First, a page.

The point that came out of the conversation with Glyn Moody for me was that it may be more productive to focus on our ability to re-implement rather than to simply replicate. Re-implementability, while an awful word, is closer to what we mean by replication in the experimental world anyway. Open Source is probably the best way to do this in the long term, and in a perfect world the software and support would be there to make this possible, but until we get there, for many researchers, it is a better use of their time, and the taxpayer’s money that pays for that time, to do that line fitting in Excel. And the damage is minimal as long as source data and parameters for the fit are made public. If we push forward on all three fronts, Open Data, Open Process, and Open Source then I think we will get there eventually because it is a more effective way of doing research, but in the meantime, sometimes, in the bigger picture, I think a shortcut should be acceptable.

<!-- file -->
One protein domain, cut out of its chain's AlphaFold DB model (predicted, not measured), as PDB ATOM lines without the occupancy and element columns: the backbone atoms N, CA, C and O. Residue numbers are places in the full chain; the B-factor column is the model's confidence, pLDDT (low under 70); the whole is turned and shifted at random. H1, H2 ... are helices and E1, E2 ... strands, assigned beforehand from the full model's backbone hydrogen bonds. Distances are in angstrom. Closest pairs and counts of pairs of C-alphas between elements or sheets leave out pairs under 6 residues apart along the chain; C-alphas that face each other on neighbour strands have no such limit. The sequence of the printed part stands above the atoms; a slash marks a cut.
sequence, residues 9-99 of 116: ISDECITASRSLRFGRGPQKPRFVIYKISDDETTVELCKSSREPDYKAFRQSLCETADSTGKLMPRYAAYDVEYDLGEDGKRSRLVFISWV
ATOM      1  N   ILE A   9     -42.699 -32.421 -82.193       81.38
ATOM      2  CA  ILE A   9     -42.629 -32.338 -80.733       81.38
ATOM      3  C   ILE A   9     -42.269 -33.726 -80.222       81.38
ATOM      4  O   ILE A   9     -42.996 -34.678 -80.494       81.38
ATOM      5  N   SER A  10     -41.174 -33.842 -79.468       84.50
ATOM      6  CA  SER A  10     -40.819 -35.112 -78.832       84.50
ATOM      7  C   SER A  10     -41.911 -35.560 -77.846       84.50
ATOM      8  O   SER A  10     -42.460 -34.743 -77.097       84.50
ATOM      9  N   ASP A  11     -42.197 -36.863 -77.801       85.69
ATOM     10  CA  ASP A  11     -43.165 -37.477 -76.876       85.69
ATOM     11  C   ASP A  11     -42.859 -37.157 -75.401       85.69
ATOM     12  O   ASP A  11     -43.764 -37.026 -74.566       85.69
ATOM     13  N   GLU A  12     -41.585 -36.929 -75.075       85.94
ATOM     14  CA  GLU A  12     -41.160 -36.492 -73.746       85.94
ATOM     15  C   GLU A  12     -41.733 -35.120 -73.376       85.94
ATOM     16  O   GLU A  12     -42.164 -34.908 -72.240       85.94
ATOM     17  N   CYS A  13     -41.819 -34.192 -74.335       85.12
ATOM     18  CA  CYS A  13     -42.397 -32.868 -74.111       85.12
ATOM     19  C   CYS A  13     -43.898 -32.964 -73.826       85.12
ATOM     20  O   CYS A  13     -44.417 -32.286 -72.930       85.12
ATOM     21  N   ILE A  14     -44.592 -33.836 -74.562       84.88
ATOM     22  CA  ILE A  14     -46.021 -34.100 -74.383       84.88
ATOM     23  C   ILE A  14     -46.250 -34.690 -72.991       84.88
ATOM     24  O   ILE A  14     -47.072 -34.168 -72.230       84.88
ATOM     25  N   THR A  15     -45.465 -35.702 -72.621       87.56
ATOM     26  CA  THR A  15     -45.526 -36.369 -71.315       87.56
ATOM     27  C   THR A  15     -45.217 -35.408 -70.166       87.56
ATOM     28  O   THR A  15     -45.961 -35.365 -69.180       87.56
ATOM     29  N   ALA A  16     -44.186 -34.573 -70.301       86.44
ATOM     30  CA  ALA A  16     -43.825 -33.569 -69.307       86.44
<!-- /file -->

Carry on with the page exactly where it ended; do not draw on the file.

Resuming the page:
I think these are fair points. Science needs reproduceability in terms of the results, but that doesn't imply that the protocols must be copied exactly. As Neylon says, the key is "re-implementability" - the fact that you *can* reproduce the results with the given information. Using Excel instead of OpenOffice.org Calc is not a big problem provided enough details are provided.

However, it's easy to think of circumstances where *new* code is being written to run on proprietary engines where it is simply not possible to check the logic hidden in the black boxes. In these circumstances, it is critical that open source be used at all levels so that others can see what was done and how.

But another interesting point emerged from this anecdote from the same post:

Sometimes the problems are imposed from outside. I spent a good part of yesterday battling with an appalling, password protected, macroed-to-the-eyeballs Excel document that was the required format for me to fill in a form for an application. The file crashed Open Office and only barely functioned in Mac Excel at all. Yet it was required, in that format, before I could complete the application.